Senate Bill 1 – a New Minimum Wage and Heightened Wage Violation Penalties

On February 20, 2019, Governor J.B. Pritzker signed Senate Bill 1, which amends the Illinois Minimum Wage Law (IMWL) to raise the minimum wage to $9.25 on January 1, 2020, and then to $10.00 on July 1, 2020, and by an additional $1.00 each year thereafter until it reaches $15.00 per hour on January 1, 2025.

Jan. 1, 2020 $9.25
July 1, 2020 $10.00
Jan. 1, 2021 $11.00
Jan. 1, 2022 $12.00
Jan. 1, 2023 $13.00
Jan. 1, 2024 $14.00
Jan. 1, 2025 $15.00

Although much of the public’s attention is on the wage increase, employers also should pay attention to the bill’s significant increase in potential liability for wage and overtime violations and its new penalties for recordkeeping failures.  This is particularly noteworthy because, while the wage increases do not begin until 2020, the bill itself, and its new penalties and liabilities, is effective immediately.

Before Senate Bill 1, any employee who sued to recover underpaid wages or overtime under the IMWL was entitled to recover the amount underpaid plus a statutory penalty of 2% of the amount underpaid per month of underpayment.  Now, an employee will be entitled to recover three times the amount underpaid plus an increased statutory penalty of 5% of the amount underpaid per month of underpayment.  If an underpayment is determined to be willful, repeated, or reckless, the employer also may be required to pay a penalty to the Illinois Department of Labor (IDOL) equal to 20% of the total amount underpaid as well as a newly added $1,500 fine.

These substantial increases to an employer’s potential liability are likely to encourage plaintiffs’ attorneys to pursue much smaller underpayment claims and make it more difficult for employers to settle such claims.  This could be a significant concern for any employers with poorly maintained or incomplete timekeeping records, as courts give wide deference to plaintiff employees in the absence of clear records contradicting an employee’s claims.

In addition to heightened liability for wage underpayments, Senate Bill 1 adds teeth to the law’s longstanding but sometimes loosely observed recordkeeping provisions.  Under the bill, employers that fail to adhere to Illinois’ recordkeeping rules are subject to a $100 penalty “per impacted employee.”  Unfortunately, “impacted employee” is not defined, so employers will be left to wonder exactly how the new penalties will be calculated unless clarifying guidance is published, or until IDOL prosecutes the first such case.  The bill also adds a provision authorizing IDOL to “make random audits of employers … to determine compliance.”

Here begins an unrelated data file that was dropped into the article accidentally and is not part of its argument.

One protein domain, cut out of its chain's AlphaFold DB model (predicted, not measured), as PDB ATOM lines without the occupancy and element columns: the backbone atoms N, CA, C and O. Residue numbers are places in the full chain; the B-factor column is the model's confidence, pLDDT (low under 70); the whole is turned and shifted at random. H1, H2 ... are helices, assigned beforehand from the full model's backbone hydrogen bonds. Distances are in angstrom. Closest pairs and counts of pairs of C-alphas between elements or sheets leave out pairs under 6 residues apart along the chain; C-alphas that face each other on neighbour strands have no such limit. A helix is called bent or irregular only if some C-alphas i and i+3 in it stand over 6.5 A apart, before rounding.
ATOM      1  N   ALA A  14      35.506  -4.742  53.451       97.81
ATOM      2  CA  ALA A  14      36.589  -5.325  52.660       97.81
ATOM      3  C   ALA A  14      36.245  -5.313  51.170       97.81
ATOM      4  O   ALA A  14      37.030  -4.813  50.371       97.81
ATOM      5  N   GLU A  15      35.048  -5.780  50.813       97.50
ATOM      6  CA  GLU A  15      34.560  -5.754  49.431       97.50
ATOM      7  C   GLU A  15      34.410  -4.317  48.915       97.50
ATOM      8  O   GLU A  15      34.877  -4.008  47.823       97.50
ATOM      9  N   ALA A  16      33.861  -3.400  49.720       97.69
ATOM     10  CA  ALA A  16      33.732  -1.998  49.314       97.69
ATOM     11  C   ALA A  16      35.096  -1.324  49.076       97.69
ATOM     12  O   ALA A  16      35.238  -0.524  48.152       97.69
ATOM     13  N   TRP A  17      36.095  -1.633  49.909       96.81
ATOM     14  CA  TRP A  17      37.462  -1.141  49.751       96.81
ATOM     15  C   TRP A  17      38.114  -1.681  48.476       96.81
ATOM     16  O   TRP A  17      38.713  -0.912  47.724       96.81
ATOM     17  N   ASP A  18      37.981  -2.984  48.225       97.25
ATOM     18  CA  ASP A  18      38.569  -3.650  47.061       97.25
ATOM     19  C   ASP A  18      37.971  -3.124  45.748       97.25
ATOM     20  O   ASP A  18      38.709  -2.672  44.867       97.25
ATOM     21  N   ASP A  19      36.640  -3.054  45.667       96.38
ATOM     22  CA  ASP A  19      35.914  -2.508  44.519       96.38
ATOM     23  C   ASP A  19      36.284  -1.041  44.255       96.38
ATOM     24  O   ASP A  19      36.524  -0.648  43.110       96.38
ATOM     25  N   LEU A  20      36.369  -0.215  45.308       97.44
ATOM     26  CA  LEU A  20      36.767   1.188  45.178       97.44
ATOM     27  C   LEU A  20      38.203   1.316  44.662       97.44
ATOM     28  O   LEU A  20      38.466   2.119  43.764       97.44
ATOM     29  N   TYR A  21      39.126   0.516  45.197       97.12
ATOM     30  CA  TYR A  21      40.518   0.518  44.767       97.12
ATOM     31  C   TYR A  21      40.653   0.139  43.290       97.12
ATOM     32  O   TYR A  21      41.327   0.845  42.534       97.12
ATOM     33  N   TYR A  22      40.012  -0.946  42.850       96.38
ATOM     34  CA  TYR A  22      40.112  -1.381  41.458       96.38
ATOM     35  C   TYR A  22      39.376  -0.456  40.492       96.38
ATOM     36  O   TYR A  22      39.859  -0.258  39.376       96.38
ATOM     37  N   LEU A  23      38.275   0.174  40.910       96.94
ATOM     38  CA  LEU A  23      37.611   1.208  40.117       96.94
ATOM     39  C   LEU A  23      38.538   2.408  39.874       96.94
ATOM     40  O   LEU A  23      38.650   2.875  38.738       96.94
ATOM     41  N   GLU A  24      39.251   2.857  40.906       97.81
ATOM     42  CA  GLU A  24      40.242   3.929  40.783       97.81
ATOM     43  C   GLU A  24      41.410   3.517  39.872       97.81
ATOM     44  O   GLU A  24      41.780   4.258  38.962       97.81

This new penalty applies to Illinois’ existing recordkeeping rules that require every employer to record “the hours worked in each day and in each work week by each employee.”  IDOL regulations expressly require employers to keep such records for all employees, “regardless of an employee’s status as either an exempt administrative employee, executive, or professional.”

Given inherent difficulties in consistently tracking the work hours of various salaried positions with flexible schedules, these recordkeeping rules had been considered impractical for many types of employees.  The creation of a clear penalty and auditing scheme, though, may force further consideration of the issue.  A school without sufficiently comprehensive records of each administrator and teacher’s daily workhours, for example, could now face fines from IDOL.

With Senate Bill 1 signed into law, employers should consider: (1) reviewing wages to ensure compliance with the new wage rates when they go into effect on January 1, 2020, and again on July 1, 2020; (2) the long-term impact of new wage rates at bargaining tables and on existing compensation schedules; (3) creating an effective system for recording the daily work hours of every employee, including exempt employees, if one is not already in place; and (4) conferring with your legal counsel to determine whether a comprehensive review of your wage and hour practices would be appropriate.

Contact Barb Erickson or Robert Hill with your minimum wage inquiries.

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